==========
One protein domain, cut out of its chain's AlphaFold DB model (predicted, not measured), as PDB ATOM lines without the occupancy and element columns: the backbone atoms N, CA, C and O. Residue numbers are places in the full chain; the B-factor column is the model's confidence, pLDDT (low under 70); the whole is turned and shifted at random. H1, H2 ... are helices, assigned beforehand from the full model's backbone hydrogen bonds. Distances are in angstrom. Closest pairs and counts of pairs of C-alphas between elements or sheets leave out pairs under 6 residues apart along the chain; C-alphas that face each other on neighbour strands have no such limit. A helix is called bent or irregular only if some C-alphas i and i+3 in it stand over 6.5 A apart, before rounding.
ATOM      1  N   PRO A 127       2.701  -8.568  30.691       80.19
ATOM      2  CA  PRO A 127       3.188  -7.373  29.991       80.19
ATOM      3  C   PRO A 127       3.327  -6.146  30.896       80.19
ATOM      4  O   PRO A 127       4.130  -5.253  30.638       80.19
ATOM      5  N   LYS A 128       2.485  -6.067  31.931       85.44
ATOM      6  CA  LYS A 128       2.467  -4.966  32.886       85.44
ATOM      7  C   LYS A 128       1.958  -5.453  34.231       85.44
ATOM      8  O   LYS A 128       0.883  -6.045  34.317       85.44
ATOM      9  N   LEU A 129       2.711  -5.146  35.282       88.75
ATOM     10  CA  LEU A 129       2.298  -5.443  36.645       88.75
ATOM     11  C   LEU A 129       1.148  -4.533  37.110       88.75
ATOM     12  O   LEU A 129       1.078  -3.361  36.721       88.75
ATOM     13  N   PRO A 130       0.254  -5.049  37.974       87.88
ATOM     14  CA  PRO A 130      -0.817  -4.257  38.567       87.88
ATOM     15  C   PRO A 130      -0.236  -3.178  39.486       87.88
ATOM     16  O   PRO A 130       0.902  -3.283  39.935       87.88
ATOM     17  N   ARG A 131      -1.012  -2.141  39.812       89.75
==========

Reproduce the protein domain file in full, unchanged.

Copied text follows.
One protein domain, cut out of its chain's AlphaFold DB model (predicted, not measured), as PDB ATOM lines without the occupancy and element columns: the backbone atoms N, CA, C and O. Residue numbers are places in the full chain; the B-factor column is the model's confidence, pLDDT (low under 70); the whole is turned and shifted at random. H1, H2 ... are helices, assigned beforehand from the full model's backbone hydrogen bonds. Distances are in angstrom. Closest pairs and counts of pairs of C-alphas between elements or sheets leave out pairs under 6 residues apart along the chain; C-alphas that face each other on neighbour strands have no such limit. A helix is called bent or irregular only if some C-alphas i and i+3 in it stand over 6.5 A apart, before rounding.
ATOM      1  N   PRO A 127       2.701  -8.568  30.691       80.19
ATOM      2  CA  PRO A 127       3.188  -7.373  29.991       80.19
ATOM      3  C   PRO A 127       3.327  -6.146  30.896       80.19
ATOM      4  O   PRO A 127       4.130  -5.253  30.638       80.19
ATOM      5  N   LYS A 128       2.485  -6.067  31.931       85.44
ATOM      6  CA  LYS A 128       2.467  -4.966  32.886       85.44
ATOM      7  C   LYS A 128       1.958  -5.453  34.231       85.44
ATOM      8  O   LYS A 128       0.883  -6.045  34.317       85.44
ATOM      9  N   LEU A 129       2.711  -5.146  35.282       88.75
ATOM     10  CA  LEU A 129       2.298  -5.443  36.645       88.75
ATOM     11  C   LEU A 129       1.148  -4.533  37.110       88.75
ATOM     12  O   LEU A 129       1.078  -3.361  36.721       88.75
ATOM     13  N   PRO A 130       0.254  -5.049  37.974       87.88
ATOM     14  CA  PRO A 130      -0.817  -4.257  38.567       87.88
ATOM     15  C   PRO A 130      -0.236  -3.178  39.486       87.88
ATOM     16  O   PRO A 130       0.902  -3.283  39.935       87.88
ATOM     17  N   ARG A 131      -1.012  -2.141  39.812       89.75